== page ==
This article is one of those “straight to business” articles. Out of many many hours listening to entrepreneurs pitching their startups and lobbying investors meetings, we give you a series of pointers of what NOT to do when you are talking to an investor.
TALK ABOUT EXITS
Your dream is to create a startup and get some investment capital, then pump up the valuation for a nice IPO, and then blow away with a bag full of notes to a major tax haven. Unfortunately, this noble dream doesn’t inspire much confidence. Most investors want to see that the stake they’re holding in your company will keep you motivated.
However, motivation is more than just money. It’s also about having a passion for your product and having a good team. So focus on the intangibles that will allow you to keep moving forward. One mistake that entrepreneurs make is assuming that reason why the investor is putting money in their company is to bring them a profit in the next couple of years. This is not true, as investors are looking for companies that can use the money well.
BE OBLIVIOUS AND DON’T LISTEN
Being oblivious to the various risks and hardships that come with starting a startup can be beneficial. Who would want to start a company without being aware of the potential drawbacks? Doing so can help maintain one’s sanity while attempting to accomplish something that most people consider to be insane.
Unfortunately, being naïve about starting a startup can also be detrimental to one’s chances of getting the advice and experience that they need to succeed. Most investors are looking for people who have the necessary experience and knowledge to help them make informed decisions. However, before you start a company, it’s important that you understand what investors are talking about.
Although you don’t have to follow their advice, you still have to listen to what they have to say. Even if you don’t have the money, you still have to take their advice and make sure that the product and leadership that you’re creating are proven.
SAY “I DON’T HAVE COMPETITION”
If you don’t have competition, then you don’t have a market. For instance, if you sell a product that requires money, then you are in competition with other businesses that provide the same services or ask for the same amount of money. If you don’t compete for customers, then you are not a business.
This is often the reason why many startups fail to think about their market, their users, and their potential competitors. During a product positioning workshop, I taught the participants how to position themselves against other businesses in their market.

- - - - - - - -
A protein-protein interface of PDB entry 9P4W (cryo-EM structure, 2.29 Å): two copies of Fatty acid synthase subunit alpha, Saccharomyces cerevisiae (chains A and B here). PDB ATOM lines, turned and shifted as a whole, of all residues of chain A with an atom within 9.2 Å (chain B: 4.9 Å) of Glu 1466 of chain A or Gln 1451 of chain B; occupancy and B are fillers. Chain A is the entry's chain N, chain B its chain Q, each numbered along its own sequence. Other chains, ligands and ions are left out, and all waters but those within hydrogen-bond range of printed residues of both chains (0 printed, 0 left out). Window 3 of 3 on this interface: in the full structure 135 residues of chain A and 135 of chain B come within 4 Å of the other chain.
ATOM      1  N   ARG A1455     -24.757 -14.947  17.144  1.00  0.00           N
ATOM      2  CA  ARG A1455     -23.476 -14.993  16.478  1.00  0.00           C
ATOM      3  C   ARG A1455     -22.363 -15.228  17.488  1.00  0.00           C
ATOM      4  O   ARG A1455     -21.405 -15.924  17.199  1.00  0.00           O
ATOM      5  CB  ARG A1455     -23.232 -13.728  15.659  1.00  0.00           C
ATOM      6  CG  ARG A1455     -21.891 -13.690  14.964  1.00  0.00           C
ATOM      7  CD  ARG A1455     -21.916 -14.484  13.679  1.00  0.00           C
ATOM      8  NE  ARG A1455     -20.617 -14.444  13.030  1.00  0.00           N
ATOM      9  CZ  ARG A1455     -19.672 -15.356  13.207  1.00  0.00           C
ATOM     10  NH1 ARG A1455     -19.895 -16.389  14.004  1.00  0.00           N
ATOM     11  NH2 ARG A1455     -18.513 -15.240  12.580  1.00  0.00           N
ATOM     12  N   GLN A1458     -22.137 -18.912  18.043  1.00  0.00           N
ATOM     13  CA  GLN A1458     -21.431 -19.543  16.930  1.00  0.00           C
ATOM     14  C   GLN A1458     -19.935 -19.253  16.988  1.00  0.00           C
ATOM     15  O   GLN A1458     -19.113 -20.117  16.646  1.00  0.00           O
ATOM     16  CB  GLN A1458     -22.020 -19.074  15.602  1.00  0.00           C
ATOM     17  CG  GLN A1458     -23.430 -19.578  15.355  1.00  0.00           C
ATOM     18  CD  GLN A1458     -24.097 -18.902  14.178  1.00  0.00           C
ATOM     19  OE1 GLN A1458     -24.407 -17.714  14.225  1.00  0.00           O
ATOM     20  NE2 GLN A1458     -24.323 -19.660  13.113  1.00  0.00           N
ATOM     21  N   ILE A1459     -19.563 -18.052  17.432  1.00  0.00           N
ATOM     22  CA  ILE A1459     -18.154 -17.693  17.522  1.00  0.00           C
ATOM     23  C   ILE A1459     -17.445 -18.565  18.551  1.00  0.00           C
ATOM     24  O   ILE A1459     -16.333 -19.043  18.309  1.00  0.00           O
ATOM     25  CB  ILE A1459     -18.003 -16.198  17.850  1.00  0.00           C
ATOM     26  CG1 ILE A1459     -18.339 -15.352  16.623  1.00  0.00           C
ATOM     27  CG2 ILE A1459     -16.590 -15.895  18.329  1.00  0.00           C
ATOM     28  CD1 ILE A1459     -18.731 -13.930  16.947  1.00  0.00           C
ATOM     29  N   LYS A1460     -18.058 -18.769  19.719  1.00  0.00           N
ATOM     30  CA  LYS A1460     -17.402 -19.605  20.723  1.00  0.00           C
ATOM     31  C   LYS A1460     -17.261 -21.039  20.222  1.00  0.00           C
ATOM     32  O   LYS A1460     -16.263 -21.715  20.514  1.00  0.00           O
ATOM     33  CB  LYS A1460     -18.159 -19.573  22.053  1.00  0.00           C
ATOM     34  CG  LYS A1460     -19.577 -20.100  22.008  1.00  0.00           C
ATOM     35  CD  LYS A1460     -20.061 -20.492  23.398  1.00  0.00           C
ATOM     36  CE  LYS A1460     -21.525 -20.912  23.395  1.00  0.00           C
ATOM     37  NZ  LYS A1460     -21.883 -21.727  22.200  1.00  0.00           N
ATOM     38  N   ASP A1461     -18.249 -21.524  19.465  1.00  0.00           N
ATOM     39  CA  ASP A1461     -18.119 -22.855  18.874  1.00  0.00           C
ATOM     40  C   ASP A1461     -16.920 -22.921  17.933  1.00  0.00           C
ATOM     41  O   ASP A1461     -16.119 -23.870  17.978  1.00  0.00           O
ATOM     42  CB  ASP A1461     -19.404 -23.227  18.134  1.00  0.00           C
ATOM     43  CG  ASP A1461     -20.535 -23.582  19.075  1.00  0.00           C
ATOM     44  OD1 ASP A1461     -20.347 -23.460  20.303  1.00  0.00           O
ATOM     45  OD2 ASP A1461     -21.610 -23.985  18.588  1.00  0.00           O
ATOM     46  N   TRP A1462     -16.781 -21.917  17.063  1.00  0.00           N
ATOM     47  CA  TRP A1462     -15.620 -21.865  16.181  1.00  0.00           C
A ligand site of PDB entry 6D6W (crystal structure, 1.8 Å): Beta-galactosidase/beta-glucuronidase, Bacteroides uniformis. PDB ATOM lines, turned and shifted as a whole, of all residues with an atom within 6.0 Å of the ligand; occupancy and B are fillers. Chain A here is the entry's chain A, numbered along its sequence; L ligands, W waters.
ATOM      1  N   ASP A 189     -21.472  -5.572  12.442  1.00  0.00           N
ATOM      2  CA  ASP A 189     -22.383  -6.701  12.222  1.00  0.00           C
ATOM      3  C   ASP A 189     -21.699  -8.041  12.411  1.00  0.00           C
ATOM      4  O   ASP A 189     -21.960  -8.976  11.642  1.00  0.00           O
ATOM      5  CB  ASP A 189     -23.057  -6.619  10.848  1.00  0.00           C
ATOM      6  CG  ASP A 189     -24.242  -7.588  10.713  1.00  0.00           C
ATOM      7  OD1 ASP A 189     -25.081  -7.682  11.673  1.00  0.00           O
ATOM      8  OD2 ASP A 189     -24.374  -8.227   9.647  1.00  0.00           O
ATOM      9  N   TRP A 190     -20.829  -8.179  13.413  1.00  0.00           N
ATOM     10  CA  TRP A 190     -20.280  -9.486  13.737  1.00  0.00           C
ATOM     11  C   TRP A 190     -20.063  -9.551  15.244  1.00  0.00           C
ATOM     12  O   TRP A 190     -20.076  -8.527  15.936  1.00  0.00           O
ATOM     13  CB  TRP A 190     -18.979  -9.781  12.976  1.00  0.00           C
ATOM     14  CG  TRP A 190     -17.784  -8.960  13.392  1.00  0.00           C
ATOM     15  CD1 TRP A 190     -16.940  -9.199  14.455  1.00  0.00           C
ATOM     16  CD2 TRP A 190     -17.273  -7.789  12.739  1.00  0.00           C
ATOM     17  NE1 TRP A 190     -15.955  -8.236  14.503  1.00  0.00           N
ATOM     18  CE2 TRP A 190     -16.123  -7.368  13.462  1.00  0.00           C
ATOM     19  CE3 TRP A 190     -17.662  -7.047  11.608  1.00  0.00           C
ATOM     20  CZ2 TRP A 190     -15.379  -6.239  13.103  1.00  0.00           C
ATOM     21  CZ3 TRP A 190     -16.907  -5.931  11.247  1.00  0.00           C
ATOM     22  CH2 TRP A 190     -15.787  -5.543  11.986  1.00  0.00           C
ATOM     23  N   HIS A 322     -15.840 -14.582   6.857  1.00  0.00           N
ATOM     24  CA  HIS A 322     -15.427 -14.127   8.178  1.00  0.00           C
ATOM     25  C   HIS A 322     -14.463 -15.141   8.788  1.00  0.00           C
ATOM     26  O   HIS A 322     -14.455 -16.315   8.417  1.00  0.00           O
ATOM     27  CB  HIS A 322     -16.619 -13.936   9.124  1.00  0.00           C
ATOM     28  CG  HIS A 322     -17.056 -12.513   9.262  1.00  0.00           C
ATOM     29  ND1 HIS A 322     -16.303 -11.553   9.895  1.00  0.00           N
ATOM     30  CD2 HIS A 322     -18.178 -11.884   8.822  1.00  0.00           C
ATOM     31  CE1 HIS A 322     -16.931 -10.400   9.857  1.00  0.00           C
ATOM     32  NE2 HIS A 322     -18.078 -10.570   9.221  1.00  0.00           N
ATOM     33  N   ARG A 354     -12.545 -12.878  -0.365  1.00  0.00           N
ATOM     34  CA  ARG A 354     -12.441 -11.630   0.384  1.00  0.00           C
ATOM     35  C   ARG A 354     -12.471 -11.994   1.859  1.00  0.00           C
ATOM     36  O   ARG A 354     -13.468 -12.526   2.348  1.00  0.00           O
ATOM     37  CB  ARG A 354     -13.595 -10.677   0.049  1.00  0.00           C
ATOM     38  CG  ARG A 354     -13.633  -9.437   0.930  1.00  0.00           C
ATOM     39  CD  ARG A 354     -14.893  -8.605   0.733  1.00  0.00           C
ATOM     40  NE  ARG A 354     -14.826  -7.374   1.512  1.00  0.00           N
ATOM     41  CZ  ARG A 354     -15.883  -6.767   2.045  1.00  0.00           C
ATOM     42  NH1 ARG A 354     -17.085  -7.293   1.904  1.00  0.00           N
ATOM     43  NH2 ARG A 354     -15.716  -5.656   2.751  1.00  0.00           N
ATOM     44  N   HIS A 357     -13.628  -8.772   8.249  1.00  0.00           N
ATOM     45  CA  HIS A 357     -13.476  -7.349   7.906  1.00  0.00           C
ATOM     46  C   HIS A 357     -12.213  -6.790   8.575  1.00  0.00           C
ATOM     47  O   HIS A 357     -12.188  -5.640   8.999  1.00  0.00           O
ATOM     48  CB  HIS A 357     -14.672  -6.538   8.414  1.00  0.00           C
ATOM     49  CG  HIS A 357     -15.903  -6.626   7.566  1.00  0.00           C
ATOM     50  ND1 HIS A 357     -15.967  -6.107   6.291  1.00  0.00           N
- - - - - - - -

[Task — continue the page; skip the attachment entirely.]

The values on the Y and X axis are not as important as the teams can learn from their competitors’ traits and needs in order to compete effectively. For instance, a graph might show how different factors such as budget, wants, and customer needs compare to other businesses.
The values on the various vertices can change in response to your market situation. For instance, they can be related to the price, or they can be about the time investment, or they can be about the annoyance of ad-support.
The X axis is also used to determine the market needs of a business. However, it is also important to find a position graph that places the product where the competition is not competing well. For instance, if the competition is offering good quality products at a reasonable price, then my product should be convenient.
A position graph can help illustrate your market strategy. For instance, if a competitor has a good reputation, but not enough to justify their product, then you might not be able to market yourself as a top-shelf product. A compelling position graph can also help identify a potential market opportunity. However, if you can’t find one that shows a concrete example of a compelling product idea, then you might not be able to develop a viable product.
NOT PLANNING WHAT YOU WILL DO WITH THE INVESTMENT
There’s really nothing much to add to the title above. However, your answer to this question is usually directly related to the ambition behind growth and scalability.
Even if you’re an entrepreneur, wanting to invest in your product doesn’t make you an ambitious person. A poorly-laid and incompletely-written plan for the company’s future is a sign that you don’t care about its potential. Having a plan that includes a strategy for scaling the business would allow you to focus on the product and its future instead of worrying about your financial situation.
Having a well-written plan that shows investors exactly what they’re getting into can also give a founder more leverage. It’s an attractive argument to an investor who believes that a founder could easily launch his or her business without their support.
Being dependent on investors is a sign that you’re not capable of self-sufficiency. Having a plan that clearly states how you’ll use the money invested in your company is also important to ensure that you’re responsible for the funds that you spend.
Amongst Investors is a famous quote that says “A high valuation does not make you rich. It makes you accountable”. Think about that.